Tomorrow I’ll be schlepping down to Whitby, North Yorkshire, for the biannual Goth Weekend – the second of their 21st anniversary year.
A lot can change in 21 years of course, and certainly the crowds that flock to the UK’s premier Goth festival have changed a great deal in that time. Conveniently, a video has been posted by Matthew North, a musician who has played at the Spa many times over WGW’s life, and his video from 1996.
Nowadays, as well as the crimped hair and effortless eye makeup, are the jolly-faced older generation in brass and brown leather, patrons of the newest ‘old’ subculture, Steampunk. Soon, I’ll pen an article defining this peculiar and popular alternative faction – but suffice to say, although they started out a subgenre of Goth, they now stand notably apart. A line has been drawn down the middle of Whitby, neatly following the river…
On one side, the pubs and nightclubs and Pavilion, home of the bands and the gigs which are a ticketed event. On the other, Whitby Old Town, the tourist shops and the Abbey which are swamped with photographers, and St. Mary’s Churchyard,an ongoing controversial location.
The Goths and the gig-goers complain, saying the Old Town Guard don’t even bother with the gigs, choosing instead to mass book all the accommodation and swan around the town, posing for the flocks of ‘togs’ – they simply ‘holiday’ in our subculture a couple of weekends a year and then shove it in a cupboard until next Whitby.
They perceive the miscellany of non-attendees over the river, as garnering the majority of media attention at the cost of the events at the Spa, and put across a skewed view of the Goth subculture to the mainstream press – who aren’t known for their accuracy at the best of times!Of course, there are a range of defences against this. There is no such thing as the ‘Goth police’, po-faced judges of all that is ‘approved’. In a subculture founded on rebellion and dislike of authority, that would be laughably contradictory. Indeed, Goths would be the first to protest their exclusion from an event due to their cultural allegiances.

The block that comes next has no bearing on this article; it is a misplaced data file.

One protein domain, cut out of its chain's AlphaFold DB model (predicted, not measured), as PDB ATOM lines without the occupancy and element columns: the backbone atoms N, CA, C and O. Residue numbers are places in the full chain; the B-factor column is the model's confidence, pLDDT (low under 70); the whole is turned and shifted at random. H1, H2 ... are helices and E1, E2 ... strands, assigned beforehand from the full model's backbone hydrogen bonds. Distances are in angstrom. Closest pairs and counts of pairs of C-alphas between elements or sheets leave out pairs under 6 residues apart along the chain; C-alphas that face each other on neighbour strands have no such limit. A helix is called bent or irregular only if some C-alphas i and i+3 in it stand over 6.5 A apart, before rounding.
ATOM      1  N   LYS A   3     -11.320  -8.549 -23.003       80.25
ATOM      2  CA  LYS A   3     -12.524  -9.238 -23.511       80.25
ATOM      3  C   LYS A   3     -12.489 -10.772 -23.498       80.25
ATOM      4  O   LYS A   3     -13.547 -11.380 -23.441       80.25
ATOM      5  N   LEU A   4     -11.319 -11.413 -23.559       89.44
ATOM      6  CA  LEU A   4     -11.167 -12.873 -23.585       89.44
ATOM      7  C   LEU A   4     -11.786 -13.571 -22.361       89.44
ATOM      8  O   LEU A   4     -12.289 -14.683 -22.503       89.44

WGW generates over £1.1m every year for the weekend, and the town clearly reaps a major benefit from the festival, regardless of who does or does not go to the Pavilion for bands. Tourism is the lifeblood of this rather isolated town, even if the pressures on its infrastructure are starting to get out of control; I recommend reading the comments on this article for commentary on the ‘True’ Goths vs. Newcomers disgruntlement.
— dhyanne white (@fluffythespider) October 29, 2015
This disagreement has been bubbling under for years. It seems to have come to something of a head online – the hashtag #OurWGW has started on Twitter, in an effort to demonstrate to the media there is more to the weekend than the staff photographers from Getty Images tends to cover. BBC Breakfast are rumoured to be covering the festival with still images so staunch WGW attendees are tweeting pictures of themselves, the bands, even the popular charity football match, to show all the aspects of this weekend that have so far been overlooked by the press.
— Gareth (@GazNeon) October 29, 2015
The great democracy of the internet means this is a very fair way to demonstrate precisely what ‘your’ Whitby Goth Weekend is. We’ll be retweeting frequently from the hashtag #OurWGW so this is your opportunity to let the world know what you think about the festival and your favourite parts of it.
As for me, well… I strive to be an impartial journalist and hear from both sides equally. But considering it is Halloween, what exactly does a Goth wear for fancy dress…?